Shortening the Time Frame
1.9. According to the Notice, industry stakeholders said that the length of time to complete an offering results in a lack of certainty of financing and increased costs. The Notice also indicated that the average time to complete an offering was 85 days and the average length of time between filing of the draft circular and notice of acceptance by the regulator was 40 days. The Proposed Amendments are designed to shorten the timeframe to complete an offering. The exercise period for the new exemption is to be a minimum of 21 days and a maximum of 90 day.
1.10. The length of time to complete a rights offer has been the subject of examination and regulatory reform in other jurisdictions. The UK made changes to its regime to shorten the length of time. The minimum rights issue offer period was reduced from 21 days to 10 business days (or 14 clear days when statutory pre-emption rights apply). Listed issuers are able to hold general meetings on 14 clear days’ notice if certain conditions are complied with.
1.11. The UK Report that preceded changes to the rights offering in that jurisdiction notes that reducing the length of time would reduce the period when a company (and its reputation) is at risk and its share price open to potential abuse (some companies experienced changes in their financial position and prospects during the process and claims were made of short selling). The Report notes that “Efficient capital raising techniques are essential to enable companies to raise capital at least cost. Orderly capital raising not only helps reduce the cost of raising capital but also preserves the integrity of the market and the issuer’s reputation. Improvements will therefore benefit the market, companies and shareholders.”
1.12. FAIR Canada notes that the UK was able to significantly reduce the length of time without having to do away with a rights offering prospectus altogether – rather it reduced disclosure requirements as compared to a full prospectus in order to lower the cost and administrative burden by omitting from a rights issue prospectus the information that is already available to the market through its ongoing disclosure obligations.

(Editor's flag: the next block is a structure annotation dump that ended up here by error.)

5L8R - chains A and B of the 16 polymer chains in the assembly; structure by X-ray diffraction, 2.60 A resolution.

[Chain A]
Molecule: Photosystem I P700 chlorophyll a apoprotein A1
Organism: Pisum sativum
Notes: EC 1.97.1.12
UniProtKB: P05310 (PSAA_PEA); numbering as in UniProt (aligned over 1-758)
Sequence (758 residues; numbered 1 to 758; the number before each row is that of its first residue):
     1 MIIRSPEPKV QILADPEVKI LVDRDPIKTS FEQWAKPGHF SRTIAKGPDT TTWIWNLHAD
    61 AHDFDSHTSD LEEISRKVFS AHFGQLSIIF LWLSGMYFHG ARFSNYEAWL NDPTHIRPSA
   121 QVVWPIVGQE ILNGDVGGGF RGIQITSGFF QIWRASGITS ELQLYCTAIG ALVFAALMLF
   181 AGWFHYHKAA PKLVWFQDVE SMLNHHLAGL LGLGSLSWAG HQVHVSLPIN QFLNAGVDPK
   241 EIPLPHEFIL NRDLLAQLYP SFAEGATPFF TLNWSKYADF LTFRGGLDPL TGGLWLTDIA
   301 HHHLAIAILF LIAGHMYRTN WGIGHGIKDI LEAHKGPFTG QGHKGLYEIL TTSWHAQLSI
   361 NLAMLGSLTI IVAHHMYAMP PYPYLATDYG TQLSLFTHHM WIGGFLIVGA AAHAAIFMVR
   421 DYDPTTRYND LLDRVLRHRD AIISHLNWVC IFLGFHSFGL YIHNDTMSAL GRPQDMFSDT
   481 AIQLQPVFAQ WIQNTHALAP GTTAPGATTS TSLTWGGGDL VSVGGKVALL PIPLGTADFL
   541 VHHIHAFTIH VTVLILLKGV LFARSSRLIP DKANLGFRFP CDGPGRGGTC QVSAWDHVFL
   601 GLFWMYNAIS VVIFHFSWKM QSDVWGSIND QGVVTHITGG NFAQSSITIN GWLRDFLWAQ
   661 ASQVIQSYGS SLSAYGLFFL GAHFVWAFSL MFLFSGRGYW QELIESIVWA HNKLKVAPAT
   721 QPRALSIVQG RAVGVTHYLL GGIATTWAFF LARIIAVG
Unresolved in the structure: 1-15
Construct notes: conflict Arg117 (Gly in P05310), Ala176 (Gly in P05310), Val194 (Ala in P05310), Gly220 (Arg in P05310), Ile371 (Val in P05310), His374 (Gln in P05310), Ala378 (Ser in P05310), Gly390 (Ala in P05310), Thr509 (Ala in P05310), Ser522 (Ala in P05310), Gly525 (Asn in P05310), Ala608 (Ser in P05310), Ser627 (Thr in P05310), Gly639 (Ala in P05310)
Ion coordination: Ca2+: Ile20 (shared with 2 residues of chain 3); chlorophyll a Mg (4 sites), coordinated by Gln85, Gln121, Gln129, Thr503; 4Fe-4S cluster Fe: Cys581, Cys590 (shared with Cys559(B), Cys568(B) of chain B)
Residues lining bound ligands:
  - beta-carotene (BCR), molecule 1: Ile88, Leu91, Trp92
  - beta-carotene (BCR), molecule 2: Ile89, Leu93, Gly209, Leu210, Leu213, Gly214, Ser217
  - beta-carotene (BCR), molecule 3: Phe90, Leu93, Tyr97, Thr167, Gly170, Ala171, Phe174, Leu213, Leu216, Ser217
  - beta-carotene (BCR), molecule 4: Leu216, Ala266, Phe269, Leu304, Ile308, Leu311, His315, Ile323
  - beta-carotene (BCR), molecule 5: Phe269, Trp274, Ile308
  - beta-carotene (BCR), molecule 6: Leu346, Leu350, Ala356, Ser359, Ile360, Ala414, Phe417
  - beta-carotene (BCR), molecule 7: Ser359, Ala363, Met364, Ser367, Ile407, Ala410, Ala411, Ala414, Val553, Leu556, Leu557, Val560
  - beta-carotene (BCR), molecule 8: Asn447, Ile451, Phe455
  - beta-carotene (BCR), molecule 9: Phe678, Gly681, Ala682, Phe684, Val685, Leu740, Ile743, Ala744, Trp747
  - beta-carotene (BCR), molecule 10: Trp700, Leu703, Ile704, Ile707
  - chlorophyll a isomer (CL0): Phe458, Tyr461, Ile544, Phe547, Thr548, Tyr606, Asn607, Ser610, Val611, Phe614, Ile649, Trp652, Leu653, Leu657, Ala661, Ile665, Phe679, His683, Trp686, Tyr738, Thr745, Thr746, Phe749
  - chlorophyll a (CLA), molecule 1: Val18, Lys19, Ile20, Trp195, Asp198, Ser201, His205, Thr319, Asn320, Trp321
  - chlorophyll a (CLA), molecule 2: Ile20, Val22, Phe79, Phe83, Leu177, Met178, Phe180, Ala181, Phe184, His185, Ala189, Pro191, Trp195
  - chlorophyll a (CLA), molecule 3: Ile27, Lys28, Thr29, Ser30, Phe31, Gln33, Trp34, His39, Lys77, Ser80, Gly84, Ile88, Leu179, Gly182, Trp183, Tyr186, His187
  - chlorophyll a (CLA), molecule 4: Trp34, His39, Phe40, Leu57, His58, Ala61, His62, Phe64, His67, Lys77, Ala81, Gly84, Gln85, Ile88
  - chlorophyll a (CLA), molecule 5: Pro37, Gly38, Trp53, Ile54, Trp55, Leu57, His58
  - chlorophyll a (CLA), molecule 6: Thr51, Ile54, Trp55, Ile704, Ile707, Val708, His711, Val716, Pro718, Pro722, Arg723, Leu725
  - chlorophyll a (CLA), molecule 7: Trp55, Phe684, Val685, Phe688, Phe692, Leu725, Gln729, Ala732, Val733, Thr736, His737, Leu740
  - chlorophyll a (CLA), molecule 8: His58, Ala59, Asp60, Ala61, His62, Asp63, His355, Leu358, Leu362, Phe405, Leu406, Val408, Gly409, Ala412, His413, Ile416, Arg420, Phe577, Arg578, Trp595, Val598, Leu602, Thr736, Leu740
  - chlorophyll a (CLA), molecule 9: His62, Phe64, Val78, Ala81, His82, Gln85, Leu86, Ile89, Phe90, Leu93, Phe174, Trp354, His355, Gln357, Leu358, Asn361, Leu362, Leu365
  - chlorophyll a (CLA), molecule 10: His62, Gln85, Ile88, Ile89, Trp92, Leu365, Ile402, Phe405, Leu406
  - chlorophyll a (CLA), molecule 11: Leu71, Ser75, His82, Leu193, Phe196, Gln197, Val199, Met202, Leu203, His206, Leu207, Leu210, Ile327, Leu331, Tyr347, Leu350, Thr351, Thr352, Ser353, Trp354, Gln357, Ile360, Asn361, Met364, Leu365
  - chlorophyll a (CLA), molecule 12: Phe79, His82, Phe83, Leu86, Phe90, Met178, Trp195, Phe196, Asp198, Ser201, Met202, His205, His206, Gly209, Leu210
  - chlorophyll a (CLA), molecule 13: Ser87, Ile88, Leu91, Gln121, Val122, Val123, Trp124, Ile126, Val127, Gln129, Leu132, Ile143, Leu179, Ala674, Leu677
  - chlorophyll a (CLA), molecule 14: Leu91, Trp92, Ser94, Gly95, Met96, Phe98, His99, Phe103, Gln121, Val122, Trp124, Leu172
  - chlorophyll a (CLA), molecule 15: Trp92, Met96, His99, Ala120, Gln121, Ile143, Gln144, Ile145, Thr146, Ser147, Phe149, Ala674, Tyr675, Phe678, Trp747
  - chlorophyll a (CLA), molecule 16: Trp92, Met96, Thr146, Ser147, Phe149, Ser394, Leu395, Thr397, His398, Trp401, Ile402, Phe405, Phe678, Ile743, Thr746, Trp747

2. Key Components of the Revised Rights Offering Exemption
2.1. Below, we summarize the key components of the proposed exemption:
3. FAIR Canada Comments on the Proposed Amendments leading to the Revised Rights Offering Exemption
3.1. FAIR Canada makes the following recommendations regarding the Proposed Amendments, in order to have an efficient process which enhances market integrity and provides adequate investor protection:
Delivery of Notice and Circular
3.2. FAIR Canada strongly recommends that the Notice, if provided electronically, be required to have a specific link to the Offering Circular (as is required for delivery for the Fund Facts document). FAIR Canada is concerned that retail investors will find it difficult to access the Offering Circular if it is simply made available on SEDAR. Many retail investors are unlikely to be familiar with SEDAR, which can be difficult to navigate. It is also clear that fewer retail investors will review the Offering Circular if it is not delivered to them but rather only made available (given what we have learned from behaviour economics). If the issuer is unable to deliver to certain shareholders electronically, the Notice should be sent with clear instructions on how to access the Offering Circular electronically and also a telephone number should be provided for those who wish to obtain a hard copy of it (at no expense to the shareholder).